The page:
If you’re anything like us, you’re probably still drinking a bit too much at times and wondering how you can trim down without having to sacrifice your favorite thing in the world, wine.
Here are five straightforward and easy-to-follow tips on how you can enjoy your drinking life and not totally sabotage your health and fitness goals.
1) Prepare yourself beforehand! Mind your meals before drinking.
Before we delve into a strategic eating plan before going out for drinks with your friends (or by yourself, no judging here) it’s good to break down the science of calories in alcohol a bit first.
Food is made of three primary macronutrients, which all possess calories in varying amounts:
Proteins, which have 4 calories per gram,
Carbohydrates, which also have 4 calories per gram,
Fat, which has 9 calories per gram
Alcohol contains calories but is not a part of any of these categories, and thus it’s usually considered a fourth macronutrient. It possesses a bit fewer calories than fat, with 7 calories per gram. Weight gain from drinking isn’t a direct response from alcohol being stored as fat—but rather alcohol makes it much more likely that the fat you ingested beforehand will be stored in the body. The reason for this is that your body when confronted with metabolizing fat and alcohol, it will prioritize the alcohol—and the neglected fat then gets absorbed by the body.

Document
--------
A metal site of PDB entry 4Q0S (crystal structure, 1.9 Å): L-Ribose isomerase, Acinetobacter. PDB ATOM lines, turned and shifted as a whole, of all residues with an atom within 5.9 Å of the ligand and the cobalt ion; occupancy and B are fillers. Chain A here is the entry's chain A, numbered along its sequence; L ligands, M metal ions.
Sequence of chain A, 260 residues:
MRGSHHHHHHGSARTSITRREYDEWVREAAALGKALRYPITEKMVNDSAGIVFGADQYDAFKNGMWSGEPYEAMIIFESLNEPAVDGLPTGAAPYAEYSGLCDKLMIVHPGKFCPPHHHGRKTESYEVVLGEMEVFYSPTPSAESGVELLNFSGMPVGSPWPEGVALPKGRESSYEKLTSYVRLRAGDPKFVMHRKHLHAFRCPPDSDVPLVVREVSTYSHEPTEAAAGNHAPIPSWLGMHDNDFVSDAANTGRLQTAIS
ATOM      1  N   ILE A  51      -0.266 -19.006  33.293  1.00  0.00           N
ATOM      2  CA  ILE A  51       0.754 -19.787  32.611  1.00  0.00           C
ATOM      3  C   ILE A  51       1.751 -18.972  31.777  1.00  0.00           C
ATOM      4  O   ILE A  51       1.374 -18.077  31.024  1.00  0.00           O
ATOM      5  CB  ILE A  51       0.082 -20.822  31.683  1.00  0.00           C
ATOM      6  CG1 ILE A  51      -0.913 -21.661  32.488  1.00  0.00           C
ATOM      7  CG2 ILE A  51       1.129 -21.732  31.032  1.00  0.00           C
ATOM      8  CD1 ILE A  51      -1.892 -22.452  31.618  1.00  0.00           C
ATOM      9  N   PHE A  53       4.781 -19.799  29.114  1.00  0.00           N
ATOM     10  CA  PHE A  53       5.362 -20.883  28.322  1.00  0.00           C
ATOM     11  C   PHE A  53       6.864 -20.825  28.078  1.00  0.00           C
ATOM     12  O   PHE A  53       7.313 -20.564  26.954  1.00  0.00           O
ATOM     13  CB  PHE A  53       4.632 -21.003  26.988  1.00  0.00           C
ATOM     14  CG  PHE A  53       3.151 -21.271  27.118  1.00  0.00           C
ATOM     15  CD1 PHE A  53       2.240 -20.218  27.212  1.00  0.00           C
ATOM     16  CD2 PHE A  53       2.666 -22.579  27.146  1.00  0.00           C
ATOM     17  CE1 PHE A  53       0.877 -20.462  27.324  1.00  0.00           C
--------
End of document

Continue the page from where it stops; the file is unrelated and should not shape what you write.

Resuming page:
The strategic way to counter this would be to eat healthy meals before you drink. Stick to protein-dense foods and high-fiber vegetables that will not only keep you full for longer and prevent late night drunk munchies, but less fat in the body means fewer chances of your body absorbing it.
2) Choosing alcohol strategically – Stick to drinks with lower calories.
Now that you made healthy choices for your pre-drinking meals, continue with the good choices when selecting your beverages. The range of calories in alcoholic drinks varies considerably from spirits, wine, and mixed drinks. The more complicated the drink, the more calories it’s likely to contain.
Firstly, stay away from mixed drinks that possess fruit juices, sugar syrups or liqueurs, which are full of carbohydrates. You’re not in college anymore anyway. To cut back massively on these extra carbohydrates, go for straight spirits—such as vodka, gin, rum, etc., that are mixed with zero or low-calorie mixers such as soda water. Dry wines have significantly fewer calories than sweeter wines, and white wine has a bit less than red. If you want to be more specific, think about choosing Old World wines from Europe that tend to be lower in alcohol. Big rich and fruity red wines such as California Cabernet or Merlot will likely have the most calories, as will anything that has been manipulated to make sweet, such as Moscato or White Zinfandel.